FIG. 4 , can be expressed as follows (assuming ISI free):
p(t)=Π_{T}(t) T′≦T
where:${\Pi}_{T}\left(t\right)=\{\begin{array}{cc}1& \mathrm{if}\text{\hspace{1em}}{T}^{\prime}/2\le t\le +{T}^{\prime}/2\\ 0& \mathrm{otherwise}\end{array}$  The value of a can be computed (and similarly b) as follows:
a _{j,k}(mT)=∫Π_{T′}(v)Π_{T′}(v−mT)e ^{−i(ω} ^{ j } ^{−ω} ^{ k } ^{)v} dv
If a is 0 and m is non zero, the following is true:${a}_{j,k}\left(0\right)=\int {\Pi}_{{T}^{\prime}}\left(v\right){\Pi}_{{T}^{\prime}}\left(v\right){e}^{i\left({\omega}_{j}{\omega}_{k}\right)v}dv={\int}_{{T}^{\prime}/2}^{\text{\hspace{1em}}+{T}^{\prime}/2}{e}^{i\left({\omega}_{j}{\omega}_{k}\right)v}\text{\hspace{1em}}dv={\left[\frac{{e}^{i\left({\omega}_{j}{\omega}_{k}\right)v}}{i\left({\omega}_{j}{\omega}_{k}\right)}\right]}_{v=T/2}^{v=+T/2}$ ${a}_{j,k}\left(0\right)={T}^{\prime}\frac{{e}^{+i\left({\omega}_{j}{\omega}_{k}\right)T/2}{e}^{i\left({\omega}_{j}{\omega}_{k}\right)T/2}}{2i\left({\omega}_{j}{\omega}_{k}\right){T}^{\prime}/2}={T}^{\prime}\frac{\mathrm{sin}\left(\left({\omega}_{j}{\omega}_{k}\right){T}^{\prime}/2\right)}{\left({\omega}_{j}{\omega}_{k}\right){T}^{\prime}/2}={T}^{\prime}\text{\hspace{1em}}\mathrm{sin}\text{\hspace{1em}}c\left(\left({\omega}_{j}{\omega}_{k}\right){T}^{\prime}/2\right)$  Thus, if ω_{k }equals kω_{T′}′(where ω_{T′}=2π/T′), then:
a _{j,k}(mT)=δ_{j,k}δ_{m }
b _{j,k}(mT)=0  In this case, the basis functions are orthogonal, and the transmission is referred to as orthogonal frequency division multiplexing (OFDM). Please note that this is due to the particular choice of T′ and ω_{k}, the quantity ω_{T′}/ω_{T }can be considered as “excess bandwidth” of the shaping filter p(t):
ω_{k+1}−ω_{k}=ω_{T′}=(1+α)ω_{T } 
FIG. 5 illustrates three adjacent carrier signals, ω, ω_{k}, ω_{k+1}, and their corresponding image bands following filtering by the rectangular function pulse shaping filter p(t). In the above analysis, orthogonality is achieved for a specific sampling instant, however in practice other considerations make the use of this approach impractical. Since transmit and receive filters are not very selective, the considerable crosstalk energy due to adjacent channels tends to considerably reduce the wellknown eye opening at the receiver side (except around the correct sampling time), and hence causes very little tolerance to high frequency or random timing jitter.  It was observed that coarse filters, such as the transmit pulse shaping filter p(t) being embodied as a continuoustime third order Butterworth filter, and the receive matched filter being embodied as a continuoustime fifth order Butterworth, demonstrated degraded performance at the correct sampling time due to intersymbol interference, but the greater selectivity of the coarse filters provided a much wider eye opening making the receiver 150 more tolerant to random timing jitter.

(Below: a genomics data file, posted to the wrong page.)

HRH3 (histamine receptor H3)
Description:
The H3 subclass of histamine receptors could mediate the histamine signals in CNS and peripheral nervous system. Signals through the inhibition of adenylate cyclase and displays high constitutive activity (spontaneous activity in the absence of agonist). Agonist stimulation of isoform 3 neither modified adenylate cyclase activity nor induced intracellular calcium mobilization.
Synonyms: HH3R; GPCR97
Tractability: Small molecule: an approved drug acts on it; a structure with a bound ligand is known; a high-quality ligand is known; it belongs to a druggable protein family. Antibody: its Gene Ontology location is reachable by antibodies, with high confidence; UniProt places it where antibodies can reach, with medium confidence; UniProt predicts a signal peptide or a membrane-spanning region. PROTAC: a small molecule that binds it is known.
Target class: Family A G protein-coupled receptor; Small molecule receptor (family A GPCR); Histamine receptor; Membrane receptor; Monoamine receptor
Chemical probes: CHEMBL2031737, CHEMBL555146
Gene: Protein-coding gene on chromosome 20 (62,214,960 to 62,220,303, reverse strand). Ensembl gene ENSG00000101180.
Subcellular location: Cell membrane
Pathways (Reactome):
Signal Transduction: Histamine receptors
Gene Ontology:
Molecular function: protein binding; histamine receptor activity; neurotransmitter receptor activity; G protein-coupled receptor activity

When the pulse shaping filters p(t) and the corresponding matched filters p(−t) are embodied as square root raised cosine filters of period T, and excess bandwidth α, each carrier frequency is better isolated, as shown in
FIG. 6 for three adjacent carrier signals, ω, ω_{k}, ω_{k+1}. As indicated above,
a _{j,k}(t)=∫p(v)p(v−t)e ^{−i(ω} ^{ j } ^{−ω} ^{ k } ^{)v} dv  By setting f(u) equal to p(u) and g(u) equal to p(u−t), the following is obtained:
a _{j,k}(t)=∫v(v)g(v)e ^{−i(ω} ^{ j } ^{−ω} ^{ k } ^{)v} dv  In the above expression, the Fourier transform of the product function (f,g) is recognized. This Fourier transform can also be expressed as the convolution of the individual Fourier transforms of F and G, respectively:
a _{j,k}(t)=∫F(ω−Ω)G(Ω)dΩ  where F and G are given by:
F(ω−Ω)=P(ω−Ω)
G(Ω)=∫p(v−t)e ^{−iΩv} dv=e ^{−iΩt} ·∫p(u)e ^{−tΩN} du=e ^{−iΩt} ·P(Ω)
Therefore,
a _{j,k}(t)=∫P((ω_{j}−ω_{k})−Ω)P(Ω)e ^{−iΩt} dΩ
The raisedcosine pulse is defined as follows:$c\left(t\right)=\left(\frac{\mathrm{sin}\left(\pi \xb7t/T\right)}{t/T}\right)\left(\frac{\mathrm{cos}\left(\alpha \text{\hspace{1em}}\pi \xb7t/T\right)}{1{\left(2\text{\hspace{1em}}\alpha \text{\hspace{1em}}t/T\right)}^{2}}\right)$
and its Fourier transform is expressed as,$C\left(\omega \right)=\{\begin{array}{cc}T& 0\le \uf603\omega \uf604\le \left(1\alpha \right)\pi /T\\ \frac{T}{2}\left[1\mathrm{sin}\left(\frac{T}{2\text{\hspace{1em}}\alpha}\left(\uf603\omega \uf604\frac{\pi}{T}\right)\right)\right]& \left(1\alpha \right)\pi /T\le \uf603\omega \uf604\le \left(1+\alpha \right)\pi /T\\ 0& \uf603\omega \uf604>\left(1+\alpha \right)\pi /T\end{array}$
If p(t) is embodied as the square root raised cosine then:
P(ω)=√{square root over (C(ω))}
If the following is assumed for all j and k:
ω_{j}−ω_{k}>2(1+α)π/T, if j≠k
then using the above frequency domain expression of a, the following is obtained:
a _{j,k}(t)=∫P((ω_{j}−ω_{k})−Ω)P(Ω)e ^{−iΩt} dΩ=0 if ω_{j}≠ω_{k }